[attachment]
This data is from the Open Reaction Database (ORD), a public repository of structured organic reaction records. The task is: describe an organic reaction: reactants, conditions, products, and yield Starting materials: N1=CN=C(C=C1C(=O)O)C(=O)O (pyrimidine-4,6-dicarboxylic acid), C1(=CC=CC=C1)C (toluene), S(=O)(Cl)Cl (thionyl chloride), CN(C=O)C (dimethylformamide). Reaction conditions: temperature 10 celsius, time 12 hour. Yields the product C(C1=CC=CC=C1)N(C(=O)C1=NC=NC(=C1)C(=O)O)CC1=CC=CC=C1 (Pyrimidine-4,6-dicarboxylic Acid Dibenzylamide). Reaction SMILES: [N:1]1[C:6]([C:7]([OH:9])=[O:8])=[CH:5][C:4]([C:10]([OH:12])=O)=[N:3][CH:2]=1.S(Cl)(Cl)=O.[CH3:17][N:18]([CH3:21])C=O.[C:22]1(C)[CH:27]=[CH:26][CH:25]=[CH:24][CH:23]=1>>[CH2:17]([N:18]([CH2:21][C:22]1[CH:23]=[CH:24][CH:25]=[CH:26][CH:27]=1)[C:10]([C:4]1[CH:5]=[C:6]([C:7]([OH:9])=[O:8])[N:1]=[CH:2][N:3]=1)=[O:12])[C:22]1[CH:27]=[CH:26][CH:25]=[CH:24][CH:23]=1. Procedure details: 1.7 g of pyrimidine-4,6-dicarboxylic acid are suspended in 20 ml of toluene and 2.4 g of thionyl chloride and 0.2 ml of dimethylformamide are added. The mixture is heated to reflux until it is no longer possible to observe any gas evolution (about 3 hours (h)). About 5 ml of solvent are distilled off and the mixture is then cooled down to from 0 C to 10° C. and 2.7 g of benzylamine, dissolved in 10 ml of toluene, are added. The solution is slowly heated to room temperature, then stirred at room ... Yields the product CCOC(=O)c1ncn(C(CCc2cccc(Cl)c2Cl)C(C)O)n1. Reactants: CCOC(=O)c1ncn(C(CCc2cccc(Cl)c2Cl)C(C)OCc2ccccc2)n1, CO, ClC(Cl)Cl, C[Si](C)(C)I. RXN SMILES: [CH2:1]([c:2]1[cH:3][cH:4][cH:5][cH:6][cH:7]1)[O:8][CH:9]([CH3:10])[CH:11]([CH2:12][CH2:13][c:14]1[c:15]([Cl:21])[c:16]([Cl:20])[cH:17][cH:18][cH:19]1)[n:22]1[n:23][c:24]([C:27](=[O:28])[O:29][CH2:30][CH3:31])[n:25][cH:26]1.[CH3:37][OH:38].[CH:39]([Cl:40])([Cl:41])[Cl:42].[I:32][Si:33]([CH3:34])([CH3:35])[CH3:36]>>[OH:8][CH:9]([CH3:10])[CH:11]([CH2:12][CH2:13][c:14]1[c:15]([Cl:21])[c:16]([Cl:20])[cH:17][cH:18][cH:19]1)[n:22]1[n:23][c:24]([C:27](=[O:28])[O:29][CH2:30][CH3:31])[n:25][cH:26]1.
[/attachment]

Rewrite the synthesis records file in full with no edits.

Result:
This data is from the Open Reaction Database (ORD), a public repository of structured organic reaction records. The task is: describe an organic reaction: reactants, conditions, products, and yield Starting materials: N1=CN=C(C=C1C(=O)O)C(=O)O (pyrimidine-4,6-dicarboxylic acid), C1(=CC=CC=C1)C (toluene), S(=O)(Cl)Cl (thionyl chloride), CN(C=O)C (dimethylformamide). Reaction conditions: temperature 10 celsius, time 12 hour. Yields the product C(C1=CC=CC=C1)N(C(=O)C1=NC=NC(=C1)C(=O)O)CC1=CC=CC=C1 (Pyrimidine-4,6-dicarboxylic Acid Dibenzylamide). Reaction SMILES: [N:1]1[C:6]([C:7]([OH:9])=[O:8])=[CH:5][C:4]([C:10]([OH:12])=O)=[N:3][CH:2]=1.S(Cl)(Cl)=O.[CH3:17][N:18]([CH3:21])C=O.[C:22]1(C)[CH:27]=[CH:26][CH:25]=[CH:24][CH:23]=1>>[CH2:17]([N:18]([CH2:21][C:22]1[CH:23]=[CH:24][CH:25]=[CH:26][CH:27]=1)[C:10]([C:4]1[CH:5]=[C:6]([C:7]([OH:9])=[O:8])[N:1]=[CH:2][N:3]=1)=[O:12])[C:22]1[CH:27]=[CH:26][CH:25]=[CH:24][CH:23]=1. Procedure details: 1.7 g of pyrimidine-4,6-dicarboxylic acid are suspended in 20 ml of toluene and 2.4 g of thionyl chloride and 0.2 ml of dimethylformamide are added. The mixture is heated to reflux until it is no longer possible to observe any gas evolution (about 3 hours (h)). About 5 ml of solvent are distilled off and the mixture is then cooled down to from 0 C to 10° C. and 2.7 g of benzylamine, dissolved in 10 ml of toluene, are added. The solution is slowly heated to room temperature, then stirred at room ... Yields the product CCOC(=O)c1ncn(C(CCc2cccc(Cl)c2Cl)C(C)O)n1. Reactants: CCOC(=O)c1ncn(C(CCc2cccc(Cl)c2Cl)C(C)OCc2ccccc2)n1, CO, ClC(Cl)Cl, C[Si](C)(C)I. RXN SMILES: [CH2:1]([c:2]1[cH:3][cH:4][cH:5][cH:6][cH:7]1)[O:8][CH:9]([CH3:10])[CH:11]([CH2:12][CH2:13][c:14]1[c:15]([Cl:21])[c:16]([Cl:20])[cH:17][cH:18][cH:19]1)[n:22]1[n:23][c:24]([C:27](=[O:28])[O:29][CH2:30][CH3:31])[n:25][cH:26]1.[CH3:37][OH:38].[CH:39]([Cl:40])([Cl:41])[Cl:42].[I:32][Si:33]([CH3:34])([CH3:35])[CH3:36]>>[OH:8][CH:9]([CH3:10])[CH:11]([CH2:12][CH2:13][c:14]1[c:15]([Cl:21])[c:16]([Cl:20])[cH:17][cH:18][cH:19]1)[n:22]1[n:23][c:24]([C:27](=[O:28])[O:29][CH2:30][CH3:31])[n:25][cH:26]1.